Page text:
Consequently, when the European colonialists were given mandate in the Near East the antagonism was not directed at their economic and financial hegemony but primarily directed on the religious dimension; thus, the Christians of the East paid the heaviest toll as the result of such a perception.

The National Pact of 1943, after the independence of Lebanon, divided the spoil among the two main castes, the Christian Maronite and the Moslem Sunni, which were dominant in the cities and controlled the economy of the country; thus, practically ignoring the rights of the other 15 or so castes until civil wars erupted every 20 years to remind the central government that the State is built on caste structure.  The fact is, just after our independence, and in order to keep the demography of the castes in balance the Christians granted citizenship to Armenians and Christian Palestinians but denied it to the Moslem Kurds and Palestinians. Even a plea by Hoss PM to President Sarkis for a single seat in the Parliament representing a secular candidate was rejected.

Essentially, our civil wars were the result of castes, as a whole, trying to move upward to become at a par with the dominant castes in numbers; for example, the Sunny caste in 1958 demanding equal power along the Maronites and seeking the help of the Egyptian Abdul-Nasser; then in 1975 the Sunny caste siding with the Palestine Liberation Organization in the hope of dominating the Maronite.  In the second half of the civil war, between 1984 and 1989, the Shiites attempted to move upward as a caste.

The internal mobility within caste led to serious changes; for example the political parties of Hezbolla and Amal unseated the traditional Shiite feudal families such as the As3ad, the Hamadeh, the Khalil, and the Osseiran; the Lebanese Forces unseated the like traditional families of Eddeh, Chamoun, and tried to eliminate the Frangieh in the north; it appears that the Gemayel family is on the way out after President Amine lost recently the election against a practically unknown candidate; the Armenian caste that traditionally allied with the Phalange party parted company.  The Hariri party of Al Mustakbal unseated most of the Sunny traditional leaders in Beirut, and with debatable successes in Tripoli, and Sidon.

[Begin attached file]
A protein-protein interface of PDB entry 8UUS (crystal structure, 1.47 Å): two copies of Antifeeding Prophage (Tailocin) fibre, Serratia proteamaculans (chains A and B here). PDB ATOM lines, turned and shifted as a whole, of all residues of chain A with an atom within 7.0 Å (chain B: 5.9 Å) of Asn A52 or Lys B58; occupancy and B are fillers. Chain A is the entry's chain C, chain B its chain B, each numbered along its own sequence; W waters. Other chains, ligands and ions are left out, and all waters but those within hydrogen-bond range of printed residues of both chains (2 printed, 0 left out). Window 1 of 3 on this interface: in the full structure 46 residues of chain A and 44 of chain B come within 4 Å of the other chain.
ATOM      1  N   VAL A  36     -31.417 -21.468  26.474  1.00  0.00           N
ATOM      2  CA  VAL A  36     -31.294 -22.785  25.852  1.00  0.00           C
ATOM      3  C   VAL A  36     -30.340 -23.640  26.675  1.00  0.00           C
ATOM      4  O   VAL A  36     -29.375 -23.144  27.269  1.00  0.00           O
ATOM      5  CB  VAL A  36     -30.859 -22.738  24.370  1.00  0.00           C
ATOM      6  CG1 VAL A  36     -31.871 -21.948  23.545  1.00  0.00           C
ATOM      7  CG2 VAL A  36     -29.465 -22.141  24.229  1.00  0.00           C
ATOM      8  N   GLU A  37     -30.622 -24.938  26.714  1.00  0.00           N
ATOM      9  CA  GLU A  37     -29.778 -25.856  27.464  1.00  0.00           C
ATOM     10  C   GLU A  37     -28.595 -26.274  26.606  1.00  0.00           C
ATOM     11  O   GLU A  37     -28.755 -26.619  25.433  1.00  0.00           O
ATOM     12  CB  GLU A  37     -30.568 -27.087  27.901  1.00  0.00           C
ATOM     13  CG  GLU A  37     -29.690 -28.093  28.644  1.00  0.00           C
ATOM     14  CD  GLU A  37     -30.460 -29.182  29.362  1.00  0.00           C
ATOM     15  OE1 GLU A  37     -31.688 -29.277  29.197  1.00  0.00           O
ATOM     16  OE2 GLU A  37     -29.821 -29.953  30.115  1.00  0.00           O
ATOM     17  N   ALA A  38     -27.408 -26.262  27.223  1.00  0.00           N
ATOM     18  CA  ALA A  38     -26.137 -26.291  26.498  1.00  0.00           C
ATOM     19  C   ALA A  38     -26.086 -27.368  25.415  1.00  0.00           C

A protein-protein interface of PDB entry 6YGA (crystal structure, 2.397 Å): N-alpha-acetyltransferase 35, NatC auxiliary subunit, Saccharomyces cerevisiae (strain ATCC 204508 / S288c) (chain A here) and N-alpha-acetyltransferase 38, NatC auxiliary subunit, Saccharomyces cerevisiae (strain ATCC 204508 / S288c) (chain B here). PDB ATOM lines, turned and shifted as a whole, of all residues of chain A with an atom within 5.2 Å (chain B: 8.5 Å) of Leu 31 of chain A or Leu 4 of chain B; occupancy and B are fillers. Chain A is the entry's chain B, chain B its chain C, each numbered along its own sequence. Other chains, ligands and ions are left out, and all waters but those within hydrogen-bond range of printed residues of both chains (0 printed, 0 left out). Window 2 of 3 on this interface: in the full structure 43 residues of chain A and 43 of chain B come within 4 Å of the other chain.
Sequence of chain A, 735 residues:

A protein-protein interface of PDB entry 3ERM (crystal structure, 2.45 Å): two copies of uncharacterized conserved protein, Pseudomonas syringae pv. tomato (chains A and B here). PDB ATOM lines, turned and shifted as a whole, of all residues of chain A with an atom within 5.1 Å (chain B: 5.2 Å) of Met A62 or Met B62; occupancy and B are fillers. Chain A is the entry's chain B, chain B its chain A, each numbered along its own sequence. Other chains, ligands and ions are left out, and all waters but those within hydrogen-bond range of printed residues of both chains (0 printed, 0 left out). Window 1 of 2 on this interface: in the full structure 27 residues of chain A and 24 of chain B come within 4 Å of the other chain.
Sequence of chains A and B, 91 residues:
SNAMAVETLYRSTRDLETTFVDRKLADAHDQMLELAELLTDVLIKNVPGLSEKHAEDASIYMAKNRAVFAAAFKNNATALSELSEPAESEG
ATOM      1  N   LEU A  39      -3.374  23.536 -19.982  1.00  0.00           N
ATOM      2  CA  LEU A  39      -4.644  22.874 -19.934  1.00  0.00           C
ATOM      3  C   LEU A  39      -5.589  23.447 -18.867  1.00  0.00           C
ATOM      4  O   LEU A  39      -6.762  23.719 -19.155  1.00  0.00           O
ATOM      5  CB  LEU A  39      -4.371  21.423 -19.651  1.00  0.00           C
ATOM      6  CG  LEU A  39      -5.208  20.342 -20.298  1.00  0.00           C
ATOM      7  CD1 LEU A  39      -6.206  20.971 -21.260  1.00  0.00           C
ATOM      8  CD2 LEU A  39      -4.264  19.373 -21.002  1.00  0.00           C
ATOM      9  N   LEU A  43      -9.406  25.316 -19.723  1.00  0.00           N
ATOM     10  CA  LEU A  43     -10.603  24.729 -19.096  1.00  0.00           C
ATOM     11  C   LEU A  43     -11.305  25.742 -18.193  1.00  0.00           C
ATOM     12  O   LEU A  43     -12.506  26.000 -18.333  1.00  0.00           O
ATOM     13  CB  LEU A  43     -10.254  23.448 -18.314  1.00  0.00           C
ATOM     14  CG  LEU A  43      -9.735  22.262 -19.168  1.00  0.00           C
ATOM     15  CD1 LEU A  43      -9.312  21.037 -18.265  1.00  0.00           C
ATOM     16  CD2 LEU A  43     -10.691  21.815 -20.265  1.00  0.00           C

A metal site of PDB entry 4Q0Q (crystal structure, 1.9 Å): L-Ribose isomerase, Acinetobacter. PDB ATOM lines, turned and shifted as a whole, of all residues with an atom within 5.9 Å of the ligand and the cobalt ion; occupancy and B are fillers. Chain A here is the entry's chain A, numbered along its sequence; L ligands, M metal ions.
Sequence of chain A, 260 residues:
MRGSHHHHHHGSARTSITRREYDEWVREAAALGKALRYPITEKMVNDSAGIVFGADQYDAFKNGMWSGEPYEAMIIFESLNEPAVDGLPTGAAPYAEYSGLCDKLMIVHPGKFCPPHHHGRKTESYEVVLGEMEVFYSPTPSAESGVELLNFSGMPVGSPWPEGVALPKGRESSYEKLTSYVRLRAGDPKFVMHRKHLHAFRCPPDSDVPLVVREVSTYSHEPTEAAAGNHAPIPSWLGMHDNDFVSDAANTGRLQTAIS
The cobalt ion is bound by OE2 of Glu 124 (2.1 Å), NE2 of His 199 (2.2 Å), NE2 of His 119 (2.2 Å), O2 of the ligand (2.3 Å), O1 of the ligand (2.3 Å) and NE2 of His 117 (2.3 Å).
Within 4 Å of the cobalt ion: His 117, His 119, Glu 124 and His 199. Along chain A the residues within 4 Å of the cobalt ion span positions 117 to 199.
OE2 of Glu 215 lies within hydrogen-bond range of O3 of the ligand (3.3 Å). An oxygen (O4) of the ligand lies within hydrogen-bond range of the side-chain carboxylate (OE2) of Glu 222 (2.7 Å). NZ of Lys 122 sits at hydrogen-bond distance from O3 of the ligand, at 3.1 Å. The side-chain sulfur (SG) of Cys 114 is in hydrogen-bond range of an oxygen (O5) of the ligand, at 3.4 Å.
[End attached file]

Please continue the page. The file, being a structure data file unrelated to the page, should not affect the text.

The current dilemma is that the Sunny caste is trying to hold to its supremacy against the strongly rising Shii3a caste which is more organized, with self-independent institutions and a military wing that checked the Israeli invasion in June 2006 for 31 days. The Shi3a caste is homogeneous and managed to unseat feudalism and regroup in just two parties that coordinate their activities and projects.  The Sunny caste would like very much to initiate a third civil war but was turned down by the Maronite caste because it would be the major loser at the end.  Michel Aoun averted the inevitable civil war, sought after by the Sunny caste and headed by the Hariri clan, by ratifying an agreement with Hezbollah; thus, the Maronite caste being divided then no civil war is feasible.  The second card that the Sunny caste is ready to play is to settle the Sunny Palestinian refugees and eventually to surreptitiously granting them the Lebanese citizenship.  Consequently, the Sunny caste is hoping to recapture the numerical imbalance with the Shi3a caste if they succeed in this plan with the support of the USA and the European nations.

The most striking development taking place is that the Maronite caste is in the process of getting freer from a caste structure because the Patriarch and his council of Bishops are no longer implicitly the main political power within the caste; this whole hoopla of referring to Bkerki as the source of their union is just within the explicit caste structure game, but the Maronite Order is losing its hold on the caste at this junction. Ironically, the Christian Greek Orthodox caste is taking advantage of this situation and doing its best to move upward. The Greek orthodox caste has been basically urbanites and city dwellers for centuries but never formed a militia, nor did they have powerful feudal lords; their professional elites mostly joined secular political parties.  However, they established a University and the Majlis al-Millah decided to discuss and take concerted action on the current political issues and ordered their three ministers in the government not to abdicate.